Image

“Let us make man in Our image, according to our likeness” (Gen. 1:26).  We see from this verse that, from the beginning, God’s purpose was for us to be in His image.  God’s image was to be fruitful, multiply, fill the creation, and subdue it (Gen. 1:28).  

This purpose was frustrated and delayed at the fall.  But it was not stopped.  God’s purpose of man being in His image is fulfilled in Christ (Col. 1:15).  Those brought into communion with Christ again image God.  We are in the image of God, and God’s image is in us.

God formed Adam from the dust of the ground (Gen. 2:7).  The word “formed” describes a potter forming clay into pottery.  This shows how intimately involved God was in crafting His image in Adam.  It also suggests how intimately God is involved as His image is shaped in us.  His “hands” are in this work directly–mounding up, molding, smoothing.  “We are His workmanship” (Eph. 2:10).  Christ is being formed in us (Gal. 4:19).  

Eating from the tree of the knowledge of good and evil led to the fall.  The knowledge of good and evil is opposite of the wisdom of the cross.  The cross makes no sense to the knowledge of good and evil.  At the cross a good man chose to die for the evil of others.    

The cross is the tree of life, the other tree in Eden (1 Peter 2:24; Gen. 2:9).  The spirit of the cross is, “not I but Christ” (Gal. 2:19-20).  If we hate our life in this world we keep it to eternal life (John 12:25).  Christ said the Son did nothing out from Himself but only did what He saw the Father doing (John 5:19).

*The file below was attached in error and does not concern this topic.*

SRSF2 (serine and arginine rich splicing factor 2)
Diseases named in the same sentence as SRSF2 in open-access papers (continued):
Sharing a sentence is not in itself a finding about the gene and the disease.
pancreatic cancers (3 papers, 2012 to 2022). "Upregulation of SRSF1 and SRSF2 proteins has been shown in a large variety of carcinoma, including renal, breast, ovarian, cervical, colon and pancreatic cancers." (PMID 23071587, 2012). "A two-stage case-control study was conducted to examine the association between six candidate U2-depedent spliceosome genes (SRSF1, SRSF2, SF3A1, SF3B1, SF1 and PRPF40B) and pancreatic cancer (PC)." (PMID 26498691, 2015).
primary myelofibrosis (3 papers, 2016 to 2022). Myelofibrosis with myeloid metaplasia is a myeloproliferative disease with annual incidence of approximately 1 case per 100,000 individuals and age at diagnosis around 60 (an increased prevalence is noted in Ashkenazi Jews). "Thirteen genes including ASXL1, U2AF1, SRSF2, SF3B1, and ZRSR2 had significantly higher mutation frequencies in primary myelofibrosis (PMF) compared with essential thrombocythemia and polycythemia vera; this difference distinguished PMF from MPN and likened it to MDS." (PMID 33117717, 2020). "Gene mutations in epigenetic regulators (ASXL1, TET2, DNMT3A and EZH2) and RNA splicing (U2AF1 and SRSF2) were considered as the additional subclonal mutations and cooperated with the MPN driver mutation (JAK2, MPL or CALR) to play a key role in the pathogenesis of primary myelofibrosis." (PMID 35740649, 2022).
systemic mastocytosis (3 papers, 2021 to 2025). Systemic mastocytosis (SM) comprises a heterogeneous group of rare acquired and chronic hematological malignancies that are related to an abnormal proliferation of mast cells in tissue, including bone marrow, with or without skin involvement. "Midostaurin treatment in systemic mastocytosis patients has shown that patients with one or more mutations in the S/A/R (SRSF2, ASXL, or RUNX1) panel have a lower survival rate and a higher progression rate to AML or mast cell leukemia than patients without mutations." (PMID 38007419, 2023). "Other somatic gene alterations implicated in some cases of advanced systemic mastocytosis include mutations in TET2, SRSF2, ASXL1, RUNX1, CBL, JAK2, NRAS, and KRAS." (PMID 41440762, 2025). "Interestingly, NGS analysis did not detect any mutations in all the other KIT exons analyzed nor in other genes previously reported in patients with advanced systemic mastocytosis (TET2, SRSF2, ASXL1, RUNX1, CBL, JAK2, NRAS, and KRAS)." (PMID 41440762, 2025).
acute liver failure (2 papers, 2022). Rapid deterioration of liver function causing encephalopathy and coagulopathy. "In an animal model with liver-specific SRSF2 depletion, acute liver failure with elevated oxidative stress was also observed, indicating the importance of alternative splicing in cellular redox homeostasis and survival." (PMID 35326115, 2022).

The knowledge of good and evil says, “I know good and evil for myself.  I know, I judge, I decide in relationship to myself.”  The knowledge of good and evil teaches us to love our lives in this world.  This leads to death, as God promised: “You must not eat from the tree of the knowledge of good and evil, for on the day you eat from it, you will certainly die” (Gen. 2:17).  “The one who loves his life in this world will lose it….” (John 12:25).  

Because the wisdom of the cross says, “Not I but Christ” we remain in God’s image.  Christ–not self–is expressed through us.  The knowledge of good and evil leads to setting up our own image.  I, not Christ, is expressed.  I form myself according to my own judgments of good and evil.  “We all went astray like sheep; we all have turned to our own way” (Isaiah 53:6; 1 Peter 2:25).  This is why it says, “Adam was 130 years old when he fathered a son in his likeness, according to his image” (Gen. 5:3).  Because of the fall, the one made in God’s image brought forth according to his own image, not God’s.

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